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The Sick Journalist

The Sick Journalist E. Nesbit THROB, throb, throb, weariness, ache, and pain! One’s heart and one’s eyes on re, And never a spark in one’s brain. The stupid paper and ink, That might be turned into gold, Lie here unused, Since one’s brain refused To do its tricks—as of old. One can suffer still, indeed, But one cannot think any more. There’s no re in the grate, No food on the plate, And the East-wind shrieks through the door. The sunshine grins in the street: It used to cheer me like wine, Now it only quickens my brain’s sick beat; And the children are crying for bread to eat And I cannot write a line! Molly, my pet—don’t cry, Father can’t write if you do— And anyhow, if you only knew, It’s hard enough as it is. There, give old daddy a kiss, And cuddle down on the ˆoor; We’ll have some dinner by-and-by. Now, fool, try! Try once more! Hold your head tight in your hands, Bring your will to bear! The children are starving—your little ones— While you sit fooling there. Labor: Studies in Working-Class History, Volume 15, Issue 1 DOI 10.1215/15476715-4288620 Downloaded from https://read.dukeupress.edu/labor/article-pdf/15/1/5/521297/0150005.pdf by DEEPDYVE INC user on http://www.deepdyve.com/assets/images/DeepDyve-Logo-lg.png Labor Duke University Press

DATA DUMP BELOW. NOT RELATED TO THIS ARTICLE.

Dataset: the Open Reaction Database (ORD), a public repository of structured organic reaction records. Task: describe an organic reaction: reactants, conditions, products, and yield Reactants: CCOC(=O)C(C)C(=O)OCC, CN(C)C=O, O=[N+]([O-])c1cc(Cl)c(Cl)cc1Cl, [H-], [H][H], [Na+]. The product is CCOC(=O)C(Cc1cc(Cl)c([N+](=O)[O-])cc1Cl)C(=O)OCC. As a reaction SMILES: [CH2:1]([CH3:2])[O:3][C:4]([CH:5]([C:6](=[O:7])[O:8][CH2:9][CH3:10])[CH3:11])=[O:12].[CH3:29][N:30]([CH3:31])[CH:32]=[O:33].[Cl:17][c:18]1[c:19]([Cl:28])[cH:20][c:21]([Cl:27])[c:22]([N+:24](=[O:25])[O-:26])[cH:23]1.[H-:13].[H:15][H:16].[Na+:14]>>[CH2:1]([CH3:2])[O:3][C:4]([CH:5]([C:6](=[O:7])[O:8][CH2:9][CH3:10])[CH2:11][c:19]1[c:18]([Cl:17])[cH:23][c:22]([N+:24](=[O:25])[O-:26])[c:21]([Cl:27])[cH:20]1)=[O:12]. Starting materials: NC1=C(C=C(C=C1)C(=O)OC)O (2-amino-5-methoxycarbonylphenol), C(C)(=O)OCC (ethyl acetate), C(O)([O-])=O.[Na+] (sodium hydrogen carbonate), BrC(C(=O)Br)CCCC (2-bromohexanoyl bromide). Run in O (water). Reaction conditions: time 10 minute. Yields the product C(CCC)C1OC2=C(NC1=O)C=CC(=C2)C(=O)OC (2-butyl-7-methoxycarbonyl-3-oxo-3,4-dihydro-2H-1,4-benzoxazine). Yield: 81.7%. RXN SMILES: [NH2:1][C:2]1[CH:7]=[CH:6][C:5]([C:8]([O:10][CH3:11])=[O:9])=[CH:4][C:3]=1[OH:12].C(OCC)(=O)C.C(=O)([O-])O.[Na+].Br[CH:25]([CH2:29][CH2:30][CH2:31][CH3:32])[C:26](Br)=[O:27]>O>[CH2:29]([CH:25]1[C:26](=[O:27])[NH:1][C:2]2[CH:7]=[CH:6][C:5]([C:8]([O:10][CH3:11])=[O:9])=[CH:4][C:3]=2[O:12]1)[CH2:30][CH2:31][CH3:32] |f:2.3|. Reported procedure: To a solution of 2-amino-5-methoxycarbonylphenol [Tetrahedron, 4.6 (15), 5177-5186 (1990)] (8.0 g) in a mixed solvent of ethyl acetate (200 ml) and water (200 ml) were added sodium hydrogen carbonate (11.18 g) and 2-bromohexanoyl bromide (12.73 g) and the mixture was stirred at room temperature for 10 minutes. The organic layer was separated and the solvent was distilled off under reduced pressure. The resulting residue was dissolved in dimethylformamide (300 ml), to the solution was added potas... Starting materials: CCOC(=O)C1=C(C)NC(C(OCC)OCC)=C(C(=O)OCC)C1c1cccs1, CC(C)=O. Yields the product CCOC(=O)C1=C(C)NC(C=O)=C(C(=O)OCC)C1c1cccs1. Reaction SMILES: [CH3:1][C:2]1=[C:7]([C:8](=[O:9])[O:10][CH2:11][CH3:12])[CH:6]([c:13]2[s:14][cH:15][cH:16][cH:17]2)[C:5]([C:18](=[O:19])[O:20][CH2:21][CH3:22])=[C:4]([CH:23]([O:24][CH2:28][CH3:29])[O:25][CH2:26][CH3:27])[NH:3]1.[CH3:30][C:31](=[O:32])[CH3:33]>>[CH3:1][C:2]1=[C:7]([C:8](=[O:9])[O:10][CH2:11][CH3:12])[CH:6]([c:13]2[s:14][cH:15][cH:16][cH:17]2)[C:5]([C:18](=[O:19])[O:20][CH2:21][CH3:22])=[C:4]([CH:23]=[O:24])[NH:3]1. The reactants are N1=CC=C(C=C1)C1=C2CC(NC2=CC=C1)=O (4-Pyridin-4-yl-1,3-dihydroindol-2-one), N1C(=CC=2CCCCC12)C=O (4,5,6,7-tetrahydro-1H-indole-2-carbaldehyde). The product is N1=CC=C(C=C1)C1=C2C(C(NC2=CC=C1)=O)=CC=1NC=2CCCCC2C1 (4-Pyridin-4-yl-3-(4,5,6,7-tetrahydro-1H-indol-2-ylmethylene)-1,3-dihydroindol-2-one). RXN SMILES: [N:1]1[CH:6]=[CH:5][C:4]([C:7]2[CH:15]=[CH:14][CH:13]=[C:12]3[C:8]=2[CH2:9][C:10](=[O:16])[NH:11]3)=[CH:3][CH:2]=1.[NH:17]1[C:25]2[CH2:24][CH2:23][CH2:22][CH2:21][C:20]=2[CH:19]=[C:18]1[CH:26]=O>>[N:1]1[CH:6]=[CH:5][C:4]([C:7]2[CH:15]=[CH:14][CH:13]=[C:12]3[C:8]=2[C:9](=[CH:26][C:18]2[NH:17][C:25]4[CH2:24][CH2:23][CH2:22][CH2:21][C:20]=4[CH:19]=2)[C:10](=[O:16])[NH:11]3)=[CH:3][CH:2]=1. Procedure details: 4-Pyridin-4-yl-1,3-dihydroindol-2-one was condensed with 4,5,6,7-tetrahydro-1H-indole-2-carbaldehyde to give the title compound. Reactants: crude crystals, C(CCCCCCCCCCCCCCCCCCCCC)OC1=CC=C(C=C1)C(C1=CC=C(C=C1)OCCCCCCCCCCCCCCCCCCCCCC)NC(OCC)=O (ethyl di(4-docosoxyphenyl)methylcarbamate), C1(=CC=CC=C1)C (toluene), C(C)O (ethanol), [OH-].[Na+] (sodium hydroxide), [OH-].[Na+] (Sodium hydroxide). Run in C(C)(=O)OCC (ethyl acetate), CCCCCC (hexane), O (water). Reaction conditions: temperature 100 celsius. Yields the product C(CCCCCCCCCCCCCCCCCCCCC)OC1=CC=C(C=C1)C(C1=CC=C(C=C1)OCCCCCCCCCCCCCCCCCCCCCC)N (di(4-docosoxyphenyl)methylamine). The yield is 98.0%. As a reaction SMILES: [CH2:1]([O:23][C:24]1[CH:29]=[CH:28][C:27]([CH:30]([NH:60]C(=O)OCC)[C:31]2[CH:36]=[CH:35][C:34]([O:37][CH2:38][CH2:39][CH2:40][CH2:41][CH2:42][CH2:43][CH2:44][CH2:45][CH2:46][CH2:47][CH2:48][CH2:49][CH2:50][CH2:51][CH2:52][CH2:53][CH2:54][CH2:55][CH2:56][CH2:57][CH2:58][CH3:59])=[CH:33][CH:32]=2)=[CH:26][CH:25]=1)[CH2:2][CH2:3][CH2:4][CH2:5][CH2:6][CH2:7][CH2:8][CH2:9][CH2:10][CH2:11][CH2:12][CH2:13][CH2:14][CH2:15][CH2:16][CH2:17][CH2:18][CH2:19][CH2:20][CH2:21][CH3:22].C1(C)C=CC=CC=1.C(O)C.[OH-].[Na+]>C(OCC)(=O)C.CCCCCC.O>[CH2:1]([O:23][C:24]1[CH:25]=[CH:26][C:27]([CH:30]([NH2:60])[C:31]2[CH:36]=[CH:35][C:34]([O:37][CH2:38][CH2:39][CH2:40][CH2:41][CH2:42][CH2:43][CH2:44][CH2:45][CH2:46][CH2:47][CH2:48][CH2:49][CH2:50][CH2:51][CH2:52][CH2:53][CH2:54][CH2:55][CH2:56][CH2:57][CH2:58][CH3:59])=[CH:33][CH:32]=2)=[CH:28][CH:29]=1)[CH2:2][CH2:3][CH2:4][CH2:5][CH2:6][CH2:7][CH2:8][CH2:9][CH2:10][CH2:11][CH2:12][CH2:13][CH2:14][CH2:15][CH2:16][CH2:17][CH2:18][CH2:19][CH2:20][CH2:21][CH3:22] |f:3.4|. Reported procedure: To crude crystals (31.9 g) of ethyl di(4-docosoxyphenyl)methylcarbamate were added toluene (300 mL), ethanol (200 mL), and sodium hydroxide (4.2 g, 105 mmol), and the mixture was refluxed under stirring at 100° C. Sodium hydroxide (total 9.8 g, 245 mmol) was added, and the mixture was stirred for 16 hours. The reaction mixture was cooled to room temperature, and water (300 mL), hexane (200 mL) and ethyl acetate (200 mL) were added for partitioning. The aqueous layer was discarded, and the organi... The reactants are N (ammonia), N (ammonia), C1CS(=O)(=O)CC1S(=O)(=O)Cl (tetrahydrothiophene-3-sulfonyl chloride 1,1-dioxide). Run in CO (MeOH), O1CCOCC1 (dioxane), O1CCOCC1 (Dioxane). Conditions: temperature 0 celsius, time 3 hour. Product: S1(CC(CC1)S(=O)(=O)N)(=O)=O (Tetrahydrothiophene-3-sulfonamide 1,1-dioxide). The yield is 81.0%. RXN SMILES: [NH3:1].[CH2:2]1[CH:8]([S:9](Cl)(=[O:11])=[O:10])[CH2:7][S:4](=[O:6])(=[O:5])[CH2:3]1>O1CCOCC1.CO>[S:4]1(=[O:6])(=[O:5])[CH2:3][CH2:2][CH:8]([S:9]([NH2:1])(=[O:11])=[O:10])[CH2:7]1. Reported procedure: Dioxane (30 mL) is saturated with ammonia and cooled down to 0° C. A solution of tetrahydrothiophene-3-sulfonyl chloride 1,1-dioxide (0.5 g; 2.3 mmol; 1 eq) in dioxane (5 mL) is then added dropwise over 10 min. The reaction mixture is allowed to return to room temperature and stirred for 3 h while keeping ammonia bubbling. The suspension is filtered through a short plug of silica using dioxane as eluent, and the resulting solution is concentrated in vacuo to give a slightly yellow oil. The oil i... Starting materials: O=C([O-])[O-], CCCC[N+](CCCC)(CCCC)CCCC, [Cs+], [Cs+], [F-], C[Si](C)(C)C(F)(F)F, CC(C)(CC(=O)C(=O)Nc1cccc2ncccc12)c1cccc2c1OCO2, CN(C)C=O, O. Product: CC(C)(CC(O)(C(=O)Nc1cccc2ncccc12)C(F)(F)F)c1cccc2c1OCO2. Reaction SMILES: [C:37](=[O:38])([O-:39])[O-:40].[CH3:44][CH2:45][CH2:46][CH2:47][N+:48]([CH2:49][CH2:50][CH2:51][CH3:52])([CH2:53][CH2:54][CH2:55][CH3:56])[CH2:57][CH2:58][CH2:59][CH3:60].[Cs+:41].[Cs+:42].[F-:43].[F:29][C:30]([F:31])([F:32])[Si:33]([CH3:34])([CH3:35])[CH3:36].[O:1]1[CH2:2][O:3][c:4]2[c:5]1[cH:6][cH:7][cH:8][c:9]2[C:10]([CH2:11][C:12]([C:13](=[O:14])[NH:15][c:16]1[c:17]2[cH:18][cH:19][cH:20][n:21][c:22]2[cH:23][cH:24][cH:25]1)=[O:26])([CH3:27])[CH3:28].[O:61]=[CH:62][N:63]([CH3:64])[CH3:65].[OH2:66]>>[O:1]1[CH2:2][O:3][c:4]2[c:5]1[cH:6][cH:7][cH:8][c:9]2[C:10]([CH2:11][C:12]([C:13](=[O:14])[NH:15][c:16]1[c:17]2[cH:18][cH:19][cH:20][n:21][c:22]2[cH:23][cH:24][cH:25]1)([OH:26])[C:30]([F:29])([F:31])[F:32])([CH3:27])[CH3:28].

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Copyright
Copyright © 2018 Labor and Working-Class History Association
ISSN
1547-6715
eISSN
1558-1454
DOI
10.1215/15476715-4288620
Publisher site
See Article on Publisher Site

Abstract

E. Nesbit THROB, throb, throb, weariness, ache, and pain! One’s heart and one’s eyes on re, And never a spark in one’s brain. The stupid paper and ink, That might be turned into gold, Lie here unused, Since one’s brain refused To do its tricks—as of old. One can suffer still, indeed, But one cannot think any more. There’s no re in the grate, No food on the plate, And the East-wind shrieks through the door. The sunshine grins in the street: It used to cheer me like wine, Now it only quickens my brain’s sick beat; And the children are crying for bread to eat And I cannot write a line! Molly, my pet—don’t cry, Father can’t write if you do— And anyhow, if you only knew, It’s hard enough as it is. There, give old daddy a kiss, And cuddle down on the ˆoor; We’ll have some dinner by-and-by. Now, fool, try! Try once more! Hold your head tight in your hands, Bring your will to bear! The children are starving—your little ones— While you sit fooling there. Labor: Studies in Working-Class History, Volume 15, Issue 1 DOI 10.1215/15476715-4288620 Downloaded from https://read.dukeupress.edu/labor/article-pdf/15/1/5/521297/0150005.pdf by DEEPDYVE INC user on

Journal

LaborDuke University Press

Published: Mar 1, 2018

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